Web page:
AGMA Tech: Bill Bradley

Aimed at providing information on national standards projects that could make 2006 a year of opportunity for gear engineers.


This column typically discusses developing and revising ISO or AGMA standards projects and related technologies. However, there are other products, activities, and services supplied by AGMA. These include computer software, technical seminars, interpretations of standards, finding information, and answering questions submitted from the general public. Here are a couple of samples, along with our replies—the second question from a student who is hopefully just starting out in the industry.

Question 1—We are frequently involved in evaluating the power capacity/service factor of an existing gearbox, operating under new conditions, or developing a solution involving a new gearbox (the detail design and manufacture of which we would then sub-contract to our chosen supplier). A large proportion of our business is for rolling mill equipment design and supply, and we generally specify that gears be designed to the AGMA 6005-B89 standard. We are looking to purchase a proprietary piece of software to allow us to quickly calculate gear capacities and are considering your Gear Rating Suite 2.2. Can this program calculate the ratings of gears to the 6005-B89 standard? If not, is there another piece of software that we should consider?

Answer—We are sure you are aware that AGMA 6005 is an obsolete standard. The AGMA Gear Rating Suite software package provides ratings in strict accordance with the current standard ANSI/AGMA 2101-D04. In addition, it will provide ratings in accordance with ISO 6336, if you have applications based on the international standard. The power of the software is in the ability to analyze gear sets to both standards, using common input data screens. The Gear Rating Suite will not provide ratings in accordance with AGMA 6005.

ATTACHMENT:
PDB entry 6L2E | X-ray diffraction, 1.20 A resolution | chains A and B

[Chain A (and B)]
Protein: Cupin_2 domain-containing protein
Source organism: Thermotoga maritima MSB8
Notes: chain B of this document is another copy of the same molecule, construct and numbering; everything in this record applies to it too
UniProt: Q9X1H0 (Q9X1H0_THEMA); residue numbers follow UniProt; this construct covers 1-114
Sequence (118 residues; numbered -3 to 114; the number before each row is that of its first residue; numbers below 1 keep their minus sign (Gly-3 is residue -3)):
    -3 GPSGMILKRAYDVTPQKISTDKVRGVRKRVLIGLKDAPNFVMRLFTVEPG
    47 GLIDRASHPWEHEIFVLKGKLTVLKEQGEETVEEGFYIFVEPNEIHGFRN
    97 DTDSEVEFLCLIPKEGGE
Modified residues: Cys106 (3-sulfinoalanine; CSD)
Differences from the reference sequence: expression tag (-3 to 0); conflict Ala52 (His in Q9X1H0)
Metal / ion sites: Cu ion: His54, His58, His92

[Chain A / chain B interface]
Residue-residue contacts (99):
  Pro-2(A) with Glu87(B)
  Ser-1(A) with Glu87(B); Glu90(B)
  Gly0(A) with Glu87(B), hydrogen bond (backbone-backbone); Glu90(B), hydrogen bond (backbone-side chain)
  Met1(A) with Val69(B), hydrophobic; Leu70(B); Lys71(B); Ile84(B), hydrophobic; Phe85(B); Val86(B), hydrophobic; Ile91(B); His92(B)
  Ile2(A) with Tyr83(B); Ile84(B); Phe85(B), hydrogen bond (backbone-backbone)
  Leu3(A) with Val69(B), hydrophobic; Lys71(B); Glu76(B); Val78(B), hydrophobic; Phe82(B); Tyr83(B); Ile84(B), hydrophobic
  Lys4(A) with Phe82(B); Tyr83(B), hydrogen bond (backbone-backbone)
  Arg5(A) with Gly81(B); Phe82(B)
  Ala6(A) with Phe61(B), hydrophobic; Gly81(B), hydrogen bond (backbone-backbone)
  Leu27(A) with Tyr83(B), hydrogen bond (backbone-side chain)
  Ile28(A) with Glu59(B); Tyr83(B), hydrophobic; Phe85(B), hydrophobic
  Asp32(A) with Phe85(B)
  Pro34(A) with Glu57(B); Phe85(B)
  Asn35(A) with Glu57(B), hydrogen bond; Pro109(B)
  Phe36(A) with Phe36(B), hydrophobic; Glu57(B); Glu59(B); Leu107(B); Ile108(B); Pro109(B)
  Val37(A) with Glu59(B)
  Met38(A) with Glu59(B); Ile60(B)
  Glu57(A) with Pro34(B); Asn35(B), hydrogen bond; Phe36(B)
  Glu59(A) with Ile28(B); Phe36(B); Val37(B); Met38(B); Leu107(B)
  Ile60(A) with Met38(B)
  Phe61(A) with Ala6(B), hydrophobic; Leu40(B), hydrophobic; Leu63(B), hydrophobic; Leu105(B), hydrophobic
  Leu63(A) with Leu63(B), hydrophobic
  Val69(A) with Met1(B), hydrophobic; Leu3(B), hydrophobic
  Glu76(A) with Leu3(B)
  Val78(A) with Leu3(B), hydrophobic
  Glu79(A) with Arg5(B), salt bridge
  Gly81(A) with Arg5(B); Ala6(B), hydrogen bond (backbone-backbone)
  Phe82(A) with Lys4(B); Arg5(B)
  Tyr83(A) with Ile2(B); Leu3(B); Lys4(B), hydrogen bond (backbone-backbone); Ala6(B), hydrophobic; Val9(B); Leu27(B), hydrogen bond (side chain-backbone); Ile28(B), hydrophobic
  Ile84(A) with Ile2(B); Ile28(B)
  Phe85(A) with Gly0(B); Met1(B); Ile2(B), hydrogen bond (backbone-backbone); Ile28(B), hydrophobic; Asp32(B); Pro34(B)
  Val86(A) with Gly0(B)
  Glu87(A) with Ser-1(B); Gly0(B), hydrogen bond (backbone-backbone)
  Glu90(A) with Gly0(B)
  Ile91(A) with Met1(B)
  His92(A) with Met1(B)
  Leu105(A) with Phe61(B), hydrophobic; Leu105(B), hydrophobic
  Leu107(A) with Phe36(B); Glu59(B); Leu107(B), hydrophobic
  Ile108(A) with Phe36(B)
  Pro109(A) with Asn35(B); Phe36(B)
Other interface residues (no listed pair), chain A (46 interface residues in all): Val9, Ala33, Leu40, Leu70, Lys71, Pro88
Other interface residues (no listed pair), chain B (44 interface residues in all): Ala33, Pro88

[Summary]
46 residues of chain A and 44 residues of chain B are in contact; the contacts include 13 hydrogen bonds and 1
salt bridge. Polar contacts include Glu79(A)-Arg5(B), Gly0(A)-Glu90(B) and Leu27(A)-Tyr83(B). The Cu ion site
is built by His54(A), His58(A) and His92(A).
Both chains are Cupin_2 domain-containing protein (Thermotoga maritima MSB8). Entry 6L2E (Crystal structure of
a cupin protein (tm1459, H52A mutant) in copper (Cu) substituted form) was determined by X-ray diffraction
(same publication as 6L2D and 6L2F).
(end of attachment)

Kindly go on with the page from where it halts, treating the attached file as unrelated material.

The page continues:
We had the pleasure of sitting in with our Mill Gearing Committee, who met quite recently. They have begun to perform a comprehensive review of AGMA 6005 to update the document to current industry design practices, which will include using AGMA 2101 as the reference rating standard. We assume you learned about the Gear Rating Suite from our Web site, []. If not, you can find much valuable information—including a fully functional DEMO version—there for your review.

Question 2—I am doing some research and wondering when the involute profile for gears was invented. Do you have any ideas of where I could find information like that or how widely it was used at different times in history? Any ideas would be really helpful.

Answer—Leonard Euler was a mathematician born April 15, 1707, in Basel, Switzerland, and who died September 18, 1783. In 1754 Euler worked out design principles and rules for conjugate action. Some consider him to be “the father of involute gearing.” For many years Euler’s picture and an involute gear curve appeared on Swiss currency, specifically the 10 Frank note.

Note, however, that in 1673 a mathematician named Christiaan Huygens published the book Horologium oscillatorium sive de motu pendulorum ad horologia aptato demonstrationes geometrica. Most significantly, this work deals with evolutes and involutes of curves. He describes a very specific method for finding the “involute” of a curve. In addition, in 1694 Philip de la Hire did a full mathematical analysis of epicycloids, recommending the involute curve for gearing. Do a Google search and you may find more. If you do, let me know. Current AGMA information is provided at [], or send an e-mail to for information.